Currently, there are over 14,000 dietary supplement brands listed as vitamins and supplements through an Amazon search, and at least five of the brands listed are Amazon owned: the Elements line, Solimo line, Revly, Own PWR and Mama Bear.

An overview of the offerings:

  • Elements was launched by Amazon in February 2016 with just four products; it now has 30 SKUs, and targets the general population. It does not provide structure function claims for any products or ingredients, thus eliminating an area of regulatory concern experienced by most brands.
  • Solimo, an Amazon line launched in March 2018, already has 91 dietary supplement SKUs. It also targets the general population, and does not provide structure function claims.
  • Revly is clearly geared toward women.
  • Own PWR targets men and the power-lifting community.
  • Mama Bear is Amazon’s kids-focused line.
  • Nature’s Wonder. Amazon is expanding its reach through its “Our Brands” program, which includes Nature’s Wonder. It was launched as an Amazon exclusive in September 2017 and now has 72 SKUs. Unlike the other Amazon brands, Nature’s Wonder provides specific claims and targeted branding.

The Amazon Element line expresses its main product differentiator as transparency. The offering page details historically opaque items of product detail such as contract manufacturer and country of origin of ingredients as well as many other aspects of the product. Through a QR code the consumer can find lot specific analytical test data for the product purchased.

Based upon sales ranking data, the Elements line is performing respectably for Amazon. The Solimo line is a more price aggressive line with no transparency. The Solimo products routinely have less benefit than the Elements line and border on deception in some items. For example, Amazon Elements Milk Thistle states the product provides 150mg per serving. The Amazon Solimo Milk Thistle offers 200mg on front label:

The Solimo label would seem to indicate a 30% increase of Milk Thistle over the Elements brand. In reality, each Solimo softgel contains 67% (80mg vs. 120mg) of Milk Thistle found in each Elements capsule:

This type of discrepancy routinely occurs between the three brands and is perhaps most apparent when reviewing the multivitamin products with similar label names (i.e. One Daily Men’s, Women’s One Daily Vitamin and Men’s One Multivitamin).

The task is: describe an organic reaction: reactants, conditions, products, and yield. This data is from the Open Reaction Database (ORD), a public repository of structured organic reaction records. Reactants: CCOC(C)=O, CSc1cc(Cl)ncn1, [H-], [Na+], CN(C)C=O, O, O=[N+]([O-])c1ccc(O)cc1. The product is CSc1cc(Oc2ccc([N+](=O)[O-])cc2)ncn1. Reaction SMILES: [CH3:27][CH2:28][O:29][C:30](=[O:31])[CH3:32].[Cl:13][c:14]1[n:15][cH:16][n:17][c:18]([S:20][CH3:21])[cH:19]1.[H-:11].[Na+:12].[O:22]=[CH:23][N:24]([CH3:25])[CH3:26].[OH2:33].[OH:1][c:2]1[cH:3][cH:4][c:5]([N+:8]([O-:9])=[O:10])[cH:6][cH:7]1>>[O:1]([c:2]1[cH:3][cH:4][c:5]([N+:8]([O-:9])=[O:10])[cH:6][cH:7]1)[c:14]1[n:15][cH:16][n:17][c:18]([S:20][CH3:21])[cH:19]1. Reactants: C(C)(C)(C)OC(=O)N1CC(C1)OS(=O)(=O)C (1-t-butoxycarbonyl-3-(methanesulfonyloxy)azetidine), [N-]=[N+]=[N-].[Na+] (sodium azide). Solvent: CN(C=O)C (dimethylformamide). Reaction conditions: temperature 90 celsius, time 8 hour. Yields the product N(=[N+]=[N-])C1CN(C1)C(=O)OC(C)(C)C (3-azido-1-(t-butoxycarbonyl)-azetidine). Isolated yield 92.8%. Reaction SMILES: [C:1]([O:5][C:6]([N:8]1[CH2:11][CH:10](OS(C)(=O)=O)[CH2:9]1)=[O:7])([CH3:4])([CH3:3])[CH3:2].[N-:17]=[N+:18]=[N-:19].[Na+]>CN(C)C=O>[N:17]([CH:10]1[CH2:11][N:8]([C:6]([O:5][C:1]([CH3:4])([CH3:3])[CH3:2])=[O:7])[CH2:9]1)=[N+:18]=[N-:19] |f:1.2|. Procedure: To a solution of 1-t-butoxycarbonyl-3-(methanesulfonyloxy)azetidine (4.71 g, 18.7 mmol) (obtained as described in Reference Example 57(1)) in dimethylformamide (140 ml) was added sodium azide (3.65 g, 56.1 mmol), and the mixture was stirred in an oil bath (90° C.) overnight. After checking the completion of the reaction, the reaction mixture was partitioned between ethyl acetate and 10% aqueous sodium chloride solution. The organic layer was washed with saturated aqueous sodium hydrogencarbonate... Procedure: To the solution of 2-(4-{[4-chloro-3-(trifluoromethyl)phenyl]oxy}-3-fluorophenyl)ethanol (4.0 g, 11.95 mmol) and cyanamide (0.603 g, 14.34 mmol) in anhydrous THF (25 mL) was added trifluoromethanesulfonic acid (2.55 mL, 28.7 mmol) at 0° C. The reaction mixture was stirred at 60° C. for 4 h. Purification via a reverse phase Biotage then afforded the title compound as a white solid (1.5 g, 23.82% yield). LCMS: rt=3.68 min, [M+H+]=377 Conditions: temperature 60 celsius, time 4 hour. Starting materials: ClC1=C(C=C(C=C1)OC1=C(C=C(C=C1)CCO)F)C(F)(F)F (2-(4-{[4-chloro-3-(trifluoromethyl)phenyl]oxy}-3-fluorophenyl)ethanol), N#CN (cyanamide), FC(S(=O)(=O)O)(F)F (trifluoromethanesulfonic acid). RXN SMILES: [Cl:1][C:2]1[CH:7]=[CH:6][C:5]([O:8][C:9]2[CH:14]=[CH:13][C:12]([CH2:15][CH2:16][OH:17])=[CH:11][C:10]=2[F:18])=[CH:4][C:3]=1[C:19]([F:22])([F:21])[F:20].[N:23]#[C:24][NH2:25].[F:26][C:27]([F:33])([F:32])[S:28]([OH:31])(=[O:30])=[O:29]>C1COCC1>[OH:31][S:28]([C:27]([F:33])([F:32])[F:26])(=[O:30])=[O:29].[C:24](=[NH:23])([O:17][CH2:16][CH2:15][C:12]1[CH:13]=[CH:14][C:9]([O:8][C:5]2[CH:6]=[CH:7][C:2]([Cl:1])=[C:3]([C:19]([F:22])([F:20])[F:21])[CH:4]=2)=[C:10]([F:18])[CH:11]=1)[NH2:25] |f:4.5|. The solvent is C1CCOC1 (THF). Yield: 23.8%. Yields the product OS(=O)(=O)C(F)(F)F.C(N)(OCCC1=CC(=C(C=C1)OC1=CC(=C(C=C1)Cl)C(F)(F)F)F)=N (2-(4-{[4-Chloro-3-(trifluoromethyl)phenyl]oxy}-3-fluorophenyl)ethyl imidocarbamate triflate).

Another element of interest as it relates to transparency is the label phrasing “Contains 2% or less of…”. On some labels this phrasing includes magnesium stearate, polysorbate 80, polyethylene glycol and other sometimes-controversial items.

While the Elements and Solimo brands are more similar than different, Nature’s Wonder brand is “Targeted Health” and condition specific. This brand takes on the leaders in their category including Centrum, Move-Free and Flintstones brands and names them in comparison on the front of the label:

The pricing between the three brands is inconsistent but trends toward offering the Nature’s Wonder product at a discounted price from the Elements and Solimo brands. Some examples:

An interesting note here is the least “generic” looking Amazon-exclusive brand, Nature’s Wonder, is the least expensive. If the synthetic Vitamin E is an indication of ingredient quality, as evidenced by the natural Vitamin E in the other Amazon brands, the ingredient quality is likely low.

What is clear is that Amazon is continuing to create a formidable line of private label dietary supplements. Benefit claims are not going to be part of the majority of Amazon marketing and they are leaving that to others to provide or the consumer to discover on their own. What is not clear is how the “bare bones” marketing of Solimo will fare against the transparency initiative of the Elements brand. Trust Transparency Center will continue to analyze and track the emergence of the Amazon impact on our industry from a variety of angles.

Nature’s Wonder and Solimo appear designed to get market share at the low/economy end of the spectrum. Solimo and Elements are offering a minimalist approach to information and benefits of their products. This opens the door for competing brands and retailers to improve upon the Solimo approach and create meaningful and valuable content for the consumer. 

So, what does all of this internet knowledge and Amazon Brand exploration mean to you, the WholeFoods Magazine reader? The reality is this information is affecting the way you sell or buy products. The Amazon brands discussed are clearly focused primarily on price and so opportunities exist everywhere but price when competing. Every aspect of the Amazon strategy should be analyzed for opportunity and/or improvement. On a monthly basis in 2019, Trust Transparency Center will provide insight on this topic. Let us know how Amazon is impacting your business and questions you have by emailing